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Ferry Building Marketplace Harvest Festival Set for October 23- 26
Hanson Aggregates Mid- Pacific Signs Long-term Marine Terminal Agreement with Port of San Francisco
California Recall Playing Cards
Port of Oakland Commissioners Appoint New Director of Engineering
Park for Lucretia Edwards, Richmond Legend
Point Molate: Waterfront Dream or Terrorist Nightmare?
Mobility Milestone: 511 Phone Service Logs Millionth Call
Region Launches "Rideshare Thursdays" Campaign to Increase Commuting
October Events at San Francisco Maritime National Historical Park
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Golden Gate Transit Trys A Positive Spin On Rising Fuel Costs and New Emissions Regulations
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WTA Pages: Passage for More Ferries Clears California Legislature
Derek M Baylis Sails SF
Challengers Defeated on San Francisco Bay!
Bay Planning Coalition Sets Annual Conference
Is There Room on the Bay for the Kalakala?
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Park for Lucretia Edwards, Richmond Legend

By Susan Williams

Lucretia Edwards has a new park in Richmond named after her. The 2-acre park in the Marina Bay neighborhood is opening this month. It’s a fitting honor for Lucretia. As Richmond legend has it, she started and led the crusade to turn many acres of the City’s industrial areas into waterfront parks for the public. Her efforts are said to have influenced the formation of the San Francisco Bay Conservation and Development Commission (BCDC) and Save the Bay.

Childhood summers spent at the New Jersey shore fostered in her a love of the water. It’s no surprise that she married a man who worked for Standard Oil, now called Chevron, as an oil tanker docking pilot. Fifty-five years ago, they bought a house in Point Richmond with a panoramic view of the Bay. Lucretia raised three children in that house, and she lives there still. Her oldest son is carrying on the family tradition by working as an aircraft carrier docking pilot. "It’s like he knows how to dock a small city," says Lucretia.

She credits her mother, a "perfect Quaker lady" from Philadelphia, with instilling in her a sense of equality and fairness, as well as civic mindedness.

Lucretia, however, is much more than civic minded. She has vision. From the day she arrived in Richmond in 1948, she knew it was "ridiculous" that Richmond’s 32 miles of shoreline offered only 67 feet of public access. "I was enraged by what I saw," says Lucretia. "You hardly knew that the Bay was there." Lucretia’s refined manner and soft voice belie the strength of her opinions.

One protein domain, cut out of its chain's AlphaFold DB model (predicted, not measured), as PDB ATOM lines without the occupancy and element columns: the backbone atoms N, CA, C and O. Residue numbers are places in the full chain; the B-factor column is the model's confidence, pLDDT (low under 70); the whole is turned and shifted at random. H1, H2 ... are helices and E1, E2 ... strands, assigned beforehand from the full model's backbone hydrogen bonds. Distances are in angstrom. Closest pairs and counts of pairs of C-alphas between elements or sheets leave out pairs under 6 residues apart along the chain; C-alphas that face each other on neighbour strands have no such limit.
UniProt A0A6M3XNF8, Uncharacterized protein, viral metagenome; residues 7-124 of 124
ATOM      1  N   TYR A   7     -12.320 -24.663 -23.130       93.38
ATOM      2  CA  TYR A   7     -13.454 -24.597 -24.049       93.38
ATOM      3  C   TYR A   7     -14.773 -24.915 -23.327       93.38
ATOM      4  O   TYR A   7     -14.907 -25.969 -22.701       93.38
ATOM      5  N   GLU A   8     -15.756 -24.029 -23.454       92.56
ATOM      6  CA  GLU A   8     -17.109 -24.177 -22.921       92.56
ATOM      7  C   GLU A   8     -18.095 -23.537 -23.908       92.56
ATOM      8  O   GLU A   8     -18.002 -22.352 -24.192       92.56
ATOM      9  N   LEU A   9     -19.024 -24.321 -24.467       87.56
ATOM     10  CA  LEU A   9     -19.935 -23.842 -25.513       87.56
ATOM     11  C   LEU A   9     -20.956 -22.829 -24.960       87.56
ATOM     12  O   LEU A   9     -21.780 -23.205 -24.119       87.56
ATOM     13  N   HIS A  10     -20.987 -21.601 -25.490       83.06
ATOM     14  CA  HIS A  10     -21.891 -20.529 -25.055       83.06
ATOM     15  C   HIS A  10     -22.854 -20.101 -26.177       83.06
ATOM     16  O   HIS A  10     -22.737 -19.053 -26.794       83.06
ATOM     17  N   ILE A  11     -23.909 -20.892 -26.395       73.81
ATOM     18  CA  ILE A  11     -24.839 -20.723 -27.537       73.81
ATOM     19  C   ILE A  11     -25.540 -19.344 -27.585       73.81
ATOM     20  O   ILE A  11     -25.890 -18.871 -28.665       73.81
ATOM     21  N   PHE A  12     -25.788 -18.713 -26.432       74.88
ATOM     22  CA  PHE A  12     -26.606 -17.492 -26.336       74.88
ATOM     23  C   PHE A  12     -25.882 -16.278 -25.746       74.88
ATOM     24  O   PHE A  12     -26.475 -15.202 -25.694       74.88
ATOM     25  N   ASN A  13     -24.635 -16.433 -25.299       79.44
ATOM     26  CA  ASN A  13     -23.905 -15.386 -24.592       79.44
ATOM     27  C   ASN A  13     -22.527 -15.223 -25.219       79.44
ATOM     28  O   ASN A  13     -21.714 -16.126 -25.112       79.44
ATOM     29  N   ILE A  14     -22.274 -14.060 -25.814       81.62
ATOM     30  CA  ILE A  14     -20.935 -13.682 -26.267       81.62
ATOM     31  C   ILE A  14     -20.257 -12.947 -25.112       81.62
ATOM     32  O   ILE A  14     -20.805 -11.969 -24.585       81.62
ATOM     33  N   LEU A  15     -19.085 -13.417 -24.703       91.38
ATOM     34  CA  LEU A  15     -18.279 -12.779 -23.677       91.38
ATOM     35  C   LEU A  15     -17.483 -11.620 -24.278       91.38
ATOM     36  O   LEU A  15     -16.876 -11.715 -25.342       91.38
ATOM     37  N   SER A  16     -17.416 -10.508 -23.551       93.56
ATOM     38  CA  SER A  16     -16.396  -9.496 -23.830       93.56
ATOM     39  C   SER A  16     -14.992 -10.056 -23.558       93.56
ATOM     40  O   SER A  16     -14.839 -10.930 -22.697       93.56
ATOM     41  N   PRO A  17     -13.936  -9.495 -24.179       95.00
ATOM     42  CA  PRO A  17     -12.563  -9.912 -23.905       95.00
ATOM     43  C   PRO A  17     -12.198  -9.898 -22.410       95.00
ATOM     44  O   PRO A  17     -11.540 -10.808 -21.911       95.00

In addition to all of her good ideas, she knew what she had to do to get the parks built, and her commitment never wavered. "I joined the League of Women Voters and started finding buddies who agreed with me. Then we just went to meeting after meeting talking about how badly the City needed waterfront parks." She took federal, state, regional, and local officials—any officials who would listen—out to the Bay front to see the possibilities firsthand. "We took them out one at a time, so we could divide and conquer. We did a lot of walking."

Creating the Miller-Knox Regional Shoreline Park is one of her proudest achievements. She lobbied heavily for the park, and just as plans were solidifying, the owner of a key parcel called Knob Hill decided to sell to a developer who planned high-rise apartment buildings. Lucretia wept at the news. Her husband, Tom, distraught at seeing Lucretia this way, bought the land for her as a surprise gift. The Edwards kept ownership of the land until the East Bay Regional Park District could buy it.

Other notable achievements of Lucretia’s include helping to save the East Brother Light Station from demolition, establishing the Home Health Hospice in West County, placing Point Richmond on the National Registry of Historic Places, and starting Friends of Richmond, an environmental watchdog group. To ensure that the transformation of the former Kaiser Shipyards would include public access, she served on the Marina Bay Citizens Advisory Committee. Recently she worked with a task force to develop plans for the reuse of Point Molate Naval Station.

Most of all, she is proud of the many miles of parkland that now grace the City’s shoreline. "I just love to look out and see all the people at the parks," says Lucretia. Of all the battles she fought and won to make the parks a reality, she says with a good-natured smile, "They were kind of fun. And I made friends with my opponents in the end."